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North Carolina democracy: A work of ‘demos’ and leaders

As EdNC completes its third year with a goal to accentuate the “public in public policy,” let us ponder a couple of signs of the times:

  • More than half of Americans say the internet-driven proliferation of news sources makes it harder for them to be informed. That finding comes from a new survey by Gallup and the Knight Foundation, which also shows that 54 percent of Democrats hold a favorable opinion of the news media, while 68 percent of Republicans view the news media unfavorably.
  • The Brookings Institution’s Brown Center on education published an essay this week, drawing on survey data, reporting “striking’’ differences across racial and ethnic lines on whether children can get a quality education. “While many African-Americans, Latinos, and Native Americans see their children as disadvantaged by the school system as a consequence of their race or ethnicity, most white Americans and Asian-Americans do not share this concern,” says the essay.

Every week, it seems, additional evidence emerges of a nation politically polarized and geographically divided, with a pervasive distrust of public, private and nonprofit institutions. North Carolina, too, seems to have a social contract in disrepair.

How, then, can public deliberation and participation be restored to developing public policy?

In another fractious decade half a century ago, North Carolina served as a model for an effort to bring people, previously shut out, into public decision-making. The federal Economic Opportunity Act of 1964 required “maximum feasible participation’’ by the people, many of them poor and powerless, in community development, early education and other anti-poverty assistance directed to their towns and cities. During its five years of life in the 1960s, The North Carolina Fund pioneered efforts to make “maximum feasible participation’’ a reality.

Especially in the segregated South but also in big cities of the North, “maximum feasible participation’’ encountered stiff resistance from state and local officialdom — from powerful people who didn’t want to share control of government funding. So contentious did the term become that it has long fallen out of use. Still, the concept ripples across the land in local citizen-action councils, in community development organizations and in the “populist’’ movements of both the political left and right to claim public support for an agenda.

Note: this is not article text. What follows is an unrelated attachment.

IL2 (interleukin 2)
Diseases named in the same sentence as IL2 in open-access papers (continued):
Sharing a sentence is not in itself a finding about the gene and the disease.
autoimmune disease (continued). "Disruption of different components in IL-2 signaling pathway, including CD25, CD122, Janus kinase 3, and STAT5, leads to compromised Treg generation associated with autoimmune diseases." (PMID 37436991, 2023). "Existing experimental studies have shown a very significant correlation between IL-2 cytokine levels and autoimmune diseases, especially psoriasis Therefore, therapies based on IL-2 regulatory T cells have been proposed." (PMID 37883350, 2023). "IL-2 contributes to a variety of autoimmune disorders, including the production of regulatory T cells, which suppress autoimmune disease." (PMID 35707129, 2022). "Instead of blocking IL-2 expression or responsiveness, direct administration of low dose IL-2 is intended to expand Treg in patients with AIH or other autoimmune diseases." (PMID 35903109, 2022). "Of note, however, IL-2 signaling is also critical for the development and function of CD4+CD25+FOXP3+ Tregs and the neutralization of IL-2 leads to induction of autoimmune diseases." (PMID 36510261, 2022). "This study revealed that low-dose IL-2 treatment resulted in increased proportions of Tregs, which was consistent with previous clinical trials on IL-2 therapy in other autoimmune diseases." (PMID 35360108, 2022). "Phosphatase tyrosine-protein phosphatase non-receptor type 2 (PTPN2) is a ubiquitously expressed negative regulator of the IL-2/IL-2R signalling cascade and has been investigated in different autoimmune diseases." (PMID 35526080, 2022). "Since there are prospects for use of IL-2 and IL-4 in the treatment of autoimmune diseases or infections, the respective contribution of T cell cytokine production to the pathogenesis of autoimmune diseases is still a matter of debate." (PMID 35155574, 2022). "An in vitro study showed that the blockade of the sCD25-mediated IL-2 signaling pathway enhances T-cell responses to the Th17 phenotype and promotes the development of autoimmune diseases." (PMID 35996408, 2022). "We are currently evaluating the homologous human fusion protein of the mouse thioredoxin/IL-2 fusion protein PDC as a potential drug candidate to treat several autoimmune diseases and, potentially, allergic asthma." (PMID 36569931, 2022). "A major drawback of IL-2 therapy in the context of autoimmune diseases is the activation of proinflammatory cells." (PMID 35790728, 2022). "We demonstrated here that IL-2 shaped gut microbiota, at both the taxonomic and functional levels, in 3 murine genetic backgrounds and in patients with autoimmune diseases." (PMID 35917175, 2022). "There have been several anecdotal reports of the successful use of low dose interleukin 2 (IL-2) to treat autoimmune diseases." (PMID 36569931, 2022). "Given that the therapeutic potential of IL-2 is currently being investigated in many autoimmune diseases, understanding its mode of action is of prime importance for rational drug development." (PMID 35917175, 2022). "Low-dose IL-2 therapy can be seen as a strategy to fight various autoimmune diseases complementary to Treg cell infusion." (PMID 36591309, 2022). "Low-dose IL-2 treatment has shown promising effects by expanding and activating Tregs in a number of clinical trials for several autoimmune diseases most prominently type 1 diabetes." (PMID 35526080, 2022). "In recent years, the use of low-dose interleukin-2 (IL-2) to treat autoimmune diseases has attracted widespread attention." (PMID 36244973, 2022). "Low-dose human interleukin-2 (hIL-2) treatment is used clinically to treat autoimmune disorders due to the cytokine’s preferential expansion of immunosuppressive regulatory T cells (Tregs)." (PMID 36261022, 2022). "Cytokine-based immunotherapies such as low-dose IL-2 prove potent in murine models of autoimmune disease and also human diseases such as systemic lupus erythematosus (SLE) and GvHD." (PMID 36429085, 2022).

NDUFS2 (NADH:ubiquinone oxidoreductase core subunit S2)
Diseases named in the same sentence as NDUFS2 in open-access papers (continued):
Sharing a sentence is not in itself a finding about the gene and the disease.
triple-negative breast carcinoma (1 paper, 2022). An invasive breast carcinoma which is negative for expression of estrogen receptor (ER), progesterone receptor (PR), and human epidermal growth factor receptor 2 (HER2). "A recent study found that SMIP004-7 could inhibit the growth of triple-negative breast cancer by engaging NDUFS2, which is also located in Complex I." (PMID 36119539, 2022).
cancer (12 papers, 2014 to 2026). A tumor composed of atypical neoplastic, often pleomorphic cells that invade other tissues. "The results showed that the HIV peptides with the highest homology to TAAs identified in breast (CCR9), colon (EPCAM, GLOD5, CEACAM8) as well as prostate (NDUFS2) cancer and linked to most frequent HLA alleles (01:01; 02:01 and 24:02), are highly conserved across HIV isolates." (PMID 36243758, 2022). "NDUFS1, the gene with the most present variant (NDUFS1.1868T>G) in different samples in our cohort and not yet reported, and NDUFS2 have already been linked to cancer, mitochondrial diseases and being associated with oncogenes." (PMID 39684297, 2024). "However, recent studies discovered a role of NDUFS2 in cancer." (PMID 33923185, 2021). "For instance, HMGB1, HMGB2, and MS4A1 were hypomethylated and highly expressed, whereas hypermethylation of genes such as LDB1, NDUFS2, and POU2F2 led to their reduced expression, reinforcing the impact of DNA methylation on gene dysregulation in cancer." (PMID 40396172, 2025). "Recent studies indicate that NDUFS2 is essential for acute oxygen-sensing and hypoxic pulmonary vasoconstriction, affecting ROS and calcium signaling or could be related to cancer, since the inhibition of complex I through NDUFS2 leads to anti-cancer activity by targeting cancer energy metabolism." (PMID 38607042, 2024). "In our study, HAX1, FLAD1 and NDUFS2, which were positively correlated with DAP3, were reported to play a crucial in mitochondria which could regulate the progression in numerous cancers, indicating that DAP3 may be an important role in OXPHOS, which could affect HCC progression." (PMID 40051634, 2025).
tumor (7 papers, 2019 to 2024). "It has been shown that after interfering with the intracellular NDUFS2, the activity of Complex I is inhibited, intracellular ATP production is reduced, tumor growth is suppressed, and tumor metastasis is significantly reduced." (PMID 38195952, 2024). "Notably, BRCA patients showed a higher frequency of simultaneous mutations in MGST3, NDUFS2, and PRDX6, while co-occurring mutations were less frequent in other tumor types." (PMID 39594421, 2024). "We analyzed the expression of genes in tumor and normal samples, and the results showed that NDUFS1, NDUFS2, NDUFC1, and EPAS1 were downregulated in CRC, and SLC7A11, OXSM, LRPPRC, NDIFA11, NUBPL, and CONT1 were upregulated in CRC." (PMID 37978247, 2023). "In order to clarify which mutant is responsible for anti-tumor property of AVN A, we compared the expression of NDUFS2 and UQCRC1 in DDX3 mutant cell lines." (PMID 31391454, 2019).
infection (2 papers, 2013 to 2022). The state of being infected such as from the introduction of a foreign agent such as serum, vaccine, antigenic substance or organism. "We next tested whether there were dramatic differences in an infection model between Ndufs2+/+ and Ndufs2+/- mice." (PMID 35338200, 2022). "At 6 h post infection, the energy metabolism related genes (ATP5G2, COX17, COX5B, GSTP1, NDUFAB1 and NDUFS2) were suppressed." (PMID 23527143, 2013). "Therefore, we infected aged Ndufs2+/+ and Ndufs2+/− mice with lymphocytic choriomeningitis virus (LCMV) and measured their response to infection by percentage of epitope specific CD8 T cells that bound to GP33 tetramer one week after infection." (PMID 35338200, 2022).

“As implied in the word democracy, the role of the demos (the citizenry) is central,” writes David Mathews, president of the Ohio-based Kettering Foundation. “We the People are sovereign in the U.S. Constitution, yet, as noted, people have often been criticized for not exercising sound judgment.”

Mathews is a former president of the University of Alabama and former secretary of health, education and welfare under President Gerald Ford, a Republican. At Kettering, Mathews has written about and sponsored research on civic engagement. In a recent essay, he says, “Given the problems our political system is having now, rethinking civic education couldn’t be more urgent.”

Yes, he writes, providing citizens with more factually correct information is important, but “the most important political decisions are often about what is right or should be done.” There is, he says, “no substitute for doing the hard work of making shared judgments.”

Reaching for shared judgments would require both bottom-up and top-down dynamics. Sovereign citizens need channels to voice their needs and aspirations. The nation, states, and communities also need the research of scholars, the expertise of policy analysts, the professionalism of government staffs, and, above all, the informed and courageous initiatives of major civic and political leaders, skilled in coalition-building and in articulating a vision.

EdNC accepts its own role in fostering both bottom-up and top-down dynamics, proclaiming that “our work encourages informed citizen participation and strong leadership in behalf of the school children of North Carolina.”   

Since its launch in mid-January 2015, EdNC has strived to meet the challenges of assembling an audience in the tumultuous online ecosystem, serving as a credible, nonpartisan source of news, and providing a forum for debate on education issues in North Carolina. Along the way, EdNC absorbed the N.C. Center for Public Policy Research, instituted Reach NC Voices, and added First Vote to its repertoire.

With its journalistic, policy research and public engagement tools, EdNC has begun its fourth year better prepared and more determined to act as a catalyst for the “hard work’’ of public deliberation and decision- making.

Ferrel Guillory

Ferrel Guillory is a founder and serves on the board of directors of EducationNC.